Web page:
Renewable Energy Fellowships for San Diego Graduate Students and Postdocs
|Learn more about the program.|
San Diego, CA, March 18, 2011 -- San Diego graduate students and postdoctoral researchers developing renewable energy technologies are invited to apply for $45,000 von Liebig Fellowships aimed at accelerating the commercialization of their technologies.
Statement of intent applications are due on March 28 for this program, which is administered by the von Liebig Center for Entrepreneurism and Technology Advancement at the UC San Diego Jacobs School of Engineering in partnership with the UC San Diego Rady School of Management and San Diego State University.
Renewable energy technologies that will be considered include, but are not limited to, photovoltaics, wind energy, electricity transmission and distribution, hydrogen and fuel cell technology, advanced materials, energy efficiency applications, energy analysis models tools and software, energy storage, hydropower, tidal and wave power, biomass and biofuels, and vehicles and fuels.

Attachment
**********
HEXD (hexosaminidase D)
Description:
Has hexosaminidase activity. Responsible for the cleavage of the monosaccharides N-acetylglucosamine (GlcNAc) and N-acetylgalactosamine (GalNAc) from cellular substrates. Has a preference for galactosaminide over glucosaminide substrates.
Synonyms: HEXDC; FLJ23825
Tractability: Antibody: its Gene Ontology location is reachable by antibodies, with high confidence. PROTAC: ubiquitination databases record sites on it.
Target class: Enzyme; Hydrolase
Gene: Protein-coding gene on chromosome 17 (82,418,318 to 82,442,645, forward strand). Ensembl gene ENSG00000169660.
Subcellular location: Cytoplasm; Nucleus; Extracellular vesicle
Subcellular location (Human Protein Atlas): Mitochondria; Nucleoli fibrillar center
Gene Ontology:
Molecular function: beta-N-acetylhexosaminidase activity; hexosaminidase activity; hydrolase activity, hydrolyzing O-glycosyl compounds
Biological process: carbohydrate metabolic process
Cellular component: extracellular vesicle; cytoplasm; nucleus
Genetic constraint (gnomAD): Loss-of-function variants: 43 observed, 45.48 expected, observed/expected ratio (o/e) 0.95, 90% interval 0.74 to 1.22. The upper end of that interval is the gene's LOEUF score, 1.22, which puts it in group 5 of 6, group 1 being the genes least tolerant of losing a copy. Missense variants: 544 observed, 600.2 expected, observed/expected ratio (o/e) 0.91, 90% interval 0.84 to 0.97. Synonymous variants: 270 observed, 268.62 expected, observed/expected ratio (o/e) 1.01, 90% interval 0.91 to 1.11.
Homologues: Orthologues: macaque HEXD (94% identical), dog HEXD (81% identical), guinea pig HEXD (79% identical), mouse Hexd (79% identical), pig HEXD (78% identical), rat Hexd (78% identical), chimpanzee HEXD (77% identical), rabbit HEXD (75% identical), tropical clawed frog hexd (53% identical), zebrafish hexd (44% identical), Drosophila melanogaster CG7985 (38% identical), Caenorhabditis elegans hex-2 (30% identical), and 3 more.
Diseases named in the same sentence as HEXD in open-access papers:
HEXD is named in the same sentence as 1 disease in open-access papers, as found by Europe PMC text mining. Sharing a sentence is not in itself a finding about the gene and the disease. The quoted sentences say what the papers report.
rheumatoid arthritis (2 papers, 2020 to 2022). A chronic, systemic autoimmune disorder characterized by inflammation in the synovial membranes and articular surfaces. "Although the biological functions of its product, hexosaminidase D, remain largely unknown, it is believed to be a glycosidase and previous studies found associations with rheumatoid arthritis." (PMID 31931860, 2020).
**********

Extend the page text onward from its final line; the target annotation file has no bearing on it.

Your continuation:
The program – the San Diego Regional Renewable Energy Technology Acceleration Program – is run by the von Liebig Center in conjunction with the Rady School of Management, San Diego State University, CONNECT and CleanTech San Diego. The U.S. Department of Energy (DOE) Office of Energy Efficiency and Renewable Energy (EERE) sponsors the fellowships.
The program will build on the proven model for proof of concept funding developed at the William J. von Liebig Center for Entrepreneurism and Technology Advancement. Selected teams of renewable energy researchers and MBA students will work with faculty and experienced business advisors to validate technical feasibility and commercial potential of technologies.
In addition to the acceleration of innovative energy discoveries into the private sector, the program will help researchers, universities, and the investment community better understand the unique requirements for successfully transitioning university research into the marketplace.
For more information visit: www.energytechnologyacceleration.com
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Jacobs School of Engineering